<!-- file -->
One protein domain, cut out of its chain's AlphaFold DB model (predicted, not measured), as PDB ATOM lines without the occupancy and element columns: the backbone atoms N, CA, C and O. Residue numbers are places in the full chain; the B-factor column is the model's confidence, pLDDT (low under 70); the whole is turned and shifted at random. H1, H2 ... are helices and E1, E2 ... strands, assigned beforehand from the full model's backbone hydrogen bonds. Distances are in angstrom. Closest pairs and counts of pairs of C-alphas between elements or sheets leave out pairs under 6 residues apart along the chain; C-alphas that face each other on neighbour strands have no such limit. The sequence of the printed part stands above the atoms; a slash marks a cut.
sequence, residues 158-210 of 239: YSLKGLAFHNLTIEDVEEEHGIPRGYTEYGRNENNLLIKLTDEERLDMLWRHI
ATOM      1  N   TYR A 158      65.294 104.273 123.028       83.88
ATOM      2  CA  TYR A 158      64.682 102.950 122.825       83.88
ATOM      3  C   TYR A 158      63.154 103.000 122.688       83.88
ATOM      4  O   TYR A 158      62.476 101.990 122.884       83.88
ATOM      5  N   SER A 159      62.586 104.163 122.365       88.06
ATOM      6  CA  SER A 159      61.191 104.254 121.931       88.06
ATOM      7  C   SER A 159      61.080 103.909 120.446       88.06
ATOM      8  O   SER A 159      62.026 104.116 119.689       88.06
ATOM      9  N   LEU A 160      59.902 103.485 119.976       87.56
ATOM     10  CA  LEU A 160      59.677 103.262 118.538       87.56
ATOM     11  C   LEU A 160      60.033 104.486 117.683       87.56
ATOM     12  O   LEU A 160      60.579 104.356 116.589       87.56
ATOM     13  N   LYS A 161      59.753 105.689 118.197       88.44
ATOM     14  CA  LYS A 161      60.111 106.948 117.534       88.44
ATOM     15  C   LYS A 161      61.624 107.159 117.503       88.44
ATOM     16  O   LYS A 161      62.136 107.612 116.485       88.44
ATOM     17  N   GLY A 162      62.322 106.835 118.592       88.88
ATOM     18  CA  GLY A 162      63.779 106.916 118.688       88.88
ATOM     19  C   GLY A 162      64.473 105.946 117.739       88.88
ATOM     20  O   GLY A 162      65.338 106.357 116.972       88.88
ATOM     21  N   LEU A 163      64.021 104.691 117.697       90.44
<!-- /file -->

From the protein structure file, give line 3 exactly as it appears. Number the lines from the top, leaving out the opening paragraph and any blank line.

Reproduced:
ATOM      2  CA  TYR A 158      64.682 102.950 122.825       83.88